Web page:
Andreu’s blog

Book review. Carrying the Fire. An Astronaut's Journeys by Michael Collins

The book is almost 500 pages long, but it doesn't feel like it. Michael Collins was an excellent writer. It is strange, because there is no mystery to the story. Everyone knows that Apollo 11 went to the moon and came back safely, yet I was unable to put the book down.

Collins was part of the first astronaut crew that landed on the moon in 1969. He tells the story from the start of his military career, how he became a test pilot, to the return from the moon. He tells about his day to day, how it was to prepare for a space mission and the role of the astronaut in developing the spacecraft.

I found very interesting to learn about the duties of the astronauts, how they divided the work of testing and helping define the different components and systems for each mission. I had the impression that astronauts where some sort of rat labs placed on the spacecraft, but that was not the case, at least not in the 1960s. The coolest part is that since they all where test pilots, and NASA thought that it was important to keep their skills fresh, they had T-38 jets at their disposal which they used to attend the constant series of meetings with suppliers located all over the US.

I also enjoyed the description of flight mechanics. Orbital flight is not very intuitive. To slow down you have to move to a higher orbit and to accelerate, to a lower one. So if you are trying to chase another spacecraft orbiting above you, what seems a logical maneuver, to go up, will send you further apart, not closer. I wished the book went even more into technical details, but that is probably just me. Anyway I may program a space flight simulation sometime, because I found it fascinating.

Astronauts spent a lot of time in the simulator, rehearsing every step of the mission and every possible situation. They went through endless checklists every time. I understand that commercial pilots also spent a minimum number of hours in the simulator and the use of checklists is also common. The difference is that pilots spent most of their time actually flying, while Collins, in his 6 year career as an astronaut flew only twice with two completely different spacecraft. It is like learning to drive a car in a simulator and then, on the first real trial, driving through dense traffic in rush hour. This goes to show that simulations and rehearsals are really effective. The use of checklists has been extended outside aviation into many other domains and was popularized by the Checklist Manifesto, but I think the use of simulations and rehearsals is not so widespread. I can imagine that building simulation software, for example, could help plan construction better and avoid delays and cost overruns.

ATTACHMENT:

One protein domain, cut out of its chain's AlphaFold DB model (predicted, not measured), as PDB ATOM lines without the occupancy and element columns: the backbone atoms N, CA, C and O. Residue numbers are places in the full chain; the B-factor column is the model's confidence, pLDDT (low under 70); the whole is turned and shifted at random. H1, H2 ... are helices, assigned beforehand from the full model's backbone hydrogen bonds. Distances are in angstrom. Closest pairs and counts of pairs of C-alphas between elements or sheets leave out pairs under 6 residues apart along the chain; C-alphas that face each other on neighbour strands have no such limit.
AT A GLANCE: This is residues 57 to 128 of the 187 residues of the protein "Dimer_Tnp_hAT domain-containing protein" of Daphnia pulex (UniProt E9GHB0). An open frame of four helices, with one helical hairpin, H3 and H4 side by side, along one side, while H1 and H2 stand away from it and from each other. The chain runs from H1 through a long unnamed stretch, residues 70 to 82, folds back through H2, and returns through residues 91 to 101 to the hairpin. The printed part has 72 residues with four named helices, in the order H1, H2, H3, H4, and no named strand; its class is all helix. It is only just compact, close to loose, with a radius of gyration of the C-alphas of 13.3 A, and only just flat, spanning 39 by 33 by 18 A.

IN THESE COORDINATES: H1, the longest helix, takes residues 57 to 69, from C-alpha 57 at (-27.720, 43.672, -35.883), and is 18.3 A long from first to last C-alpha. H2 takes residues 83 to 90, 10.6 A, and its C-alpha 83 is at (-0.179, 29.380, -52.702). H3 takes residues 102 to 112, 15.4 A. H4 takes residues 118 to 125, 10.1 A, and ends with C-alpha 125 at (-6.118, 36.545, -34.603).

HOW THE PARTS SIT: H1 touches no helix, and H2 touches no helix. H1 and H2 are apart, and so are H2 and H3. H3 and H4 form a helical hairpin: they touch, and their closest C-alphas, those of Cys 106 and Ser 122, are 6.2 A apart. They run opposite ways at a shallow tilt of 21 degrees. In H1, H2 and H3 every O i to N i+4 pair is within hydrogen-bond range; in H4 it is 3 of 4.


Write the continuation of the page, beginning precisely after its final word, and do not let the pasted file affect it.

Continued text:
Collins talks a little about the relationship between the astronauts and the crew members of each mission. He was close to some of them, but not to Neil Armstrong and Buzz Aldrin in spite of working together on the Apollo 11 mission for months. They respected each other and had a good working relationship, they even joked together. They were a very effective work team, but never became friends. It seems like kind of sad and I got the impression that Collins thought the same. They went each their own way after the moon mission and they did not keep in touch.

Astronauts where very focused during mission preparation, which would last maybe 6 months. I got the impression that they were completely absorbed by their job. If they did not become completely stressed or burned out, it was because they had a very clear goal and they were working at the edge of their abilities to accomplish something that they were clearly very motivated for. Also the surprising amount of drinking (Martinis seemed to be a favorite of Collins) would help to disconnect, I suppose.

The US spent about 25 billion dollars to send three men to the moon (about 250 billion in today's dollars). It was a difficult engineering task, but the goal was clear and the physics, for the most part, quite well understood. It was a matter of throwing engineers and money to the practical problem of developing all the subsystems needed to accomplish the mission. I wish political leaders today where similarly ambitious and would set inspiring goals, like developing nuclear fusion, cost-effective direct carbon capture or practical flying cars 😜.

I have never been particularly interested in astronauts or space exploration, but I enjoyed this book so much that I am looking forward to reading Collins' other books, Flying to the moon and other strange places, Liftoff: The Story of America's Adventure in Space and Mission to Mars.

Last updated: 2023-06-18